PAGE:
UBC Theses and Dissertations
Policing and public health : experiences of people who inject drugs in Bangkok, Thailand Hayashi, Kanna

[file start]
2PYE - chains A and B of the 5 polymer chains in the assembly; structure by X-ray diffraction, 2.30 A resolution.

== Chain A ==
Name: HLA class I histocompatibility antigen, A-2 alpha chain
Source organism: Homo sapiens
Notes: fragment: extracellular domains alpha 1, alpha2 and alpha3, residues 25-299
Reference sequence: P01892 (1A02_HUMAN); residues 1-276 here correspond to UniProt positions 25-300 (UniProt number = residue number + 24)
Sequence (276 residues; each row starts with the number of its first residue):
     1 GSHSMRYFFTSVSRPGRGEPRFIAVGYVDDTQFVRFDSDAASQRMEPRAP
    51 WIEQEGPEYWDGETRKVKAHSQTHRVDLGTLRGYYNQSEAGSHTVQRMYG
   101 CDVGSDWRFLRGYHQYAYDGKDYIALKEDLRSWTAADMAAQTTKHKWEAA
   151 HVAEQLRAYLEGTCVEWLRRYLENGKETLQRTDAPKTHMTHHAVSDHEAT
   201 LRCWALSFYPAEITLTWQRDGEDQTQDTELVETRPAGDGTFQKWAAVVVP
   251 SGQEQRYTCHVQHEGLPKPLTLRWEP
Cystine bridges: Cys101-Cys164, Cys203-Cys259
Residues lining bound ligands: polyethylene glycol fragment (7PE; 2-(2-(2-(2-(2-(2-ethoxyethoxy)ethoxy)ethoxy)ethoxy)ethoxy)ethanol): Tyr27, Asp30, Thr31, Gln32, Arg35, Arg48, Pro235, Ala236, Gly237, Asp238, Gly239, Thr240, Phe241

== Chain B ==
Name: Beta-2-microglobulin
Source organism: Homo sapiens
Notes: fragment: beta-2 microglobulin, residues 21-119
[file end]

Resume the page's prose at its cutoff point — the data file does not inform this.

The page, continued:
Background: In recent years, Thailand has intensified policing efforts as a strategy to address a continuing epidemic of illicit drug use. Thailand’s “war on drugs” campaign of 2003 received international criticism due to extensive human rights violations. However, few studies have since investigated the impacts of drug policing on people who inject drugs (IDU) in this setting. Drawing on the Risk Environment Framework, this dissertation sought to: explore IDUs’ lived experiences with police; identify the prevalence and correlates of experiencing beatings and drug testing by police; examine the relationship between exposures to policing and syringe sharing; and assess changes in the availability of illicit drugs among IDU in Bangkok, Thailand. Methods: Between June 2009 and June 2012, a community-recruited sample of IDU in Bangkok participated in a serial cross-sectional mixed-methods study and completed interviewer-administered questionnaires and semi-structured in-depth interviews. Audio-recorded interviews were transcribed verbatim and a thematic analysis was conducted to document the character of IDUs’ encounters with police. A variety of multivariate regression techniques were used to estimate independent relationships between exposures to specific policing tactics and indicators of drug-related harm, as well as to examine a temporal trend of street-level availability of illicit drugs. Results: Respondents’ narratives indicated that drug policing involved numerous forms of human rights infringements and negatively influenced healthcare access among IDU in Bangkok. Reports of beatings and drug testing by police were common (38% and 67%, respectively) and were independently associated with various indicators of drug-related harm, including syringe sharing and barriers to healthcare. Street-level availability of illicit drugs increased significantly between 2009 and 2011. Conclusions: The findings indicate that the over-reliance on repressive drug policing is not suppressing the illegal drug market and is instead contributing to police-perpetrated abuses, the perpetuation of risky injection behaviour, and an impediment to healthcare among IDU in Bangkok. These findings raise concern about the ongoing policing practices and point to the need for providing greater police oversight, as well as a shift toward more balanced approaches to drug control in this setting.
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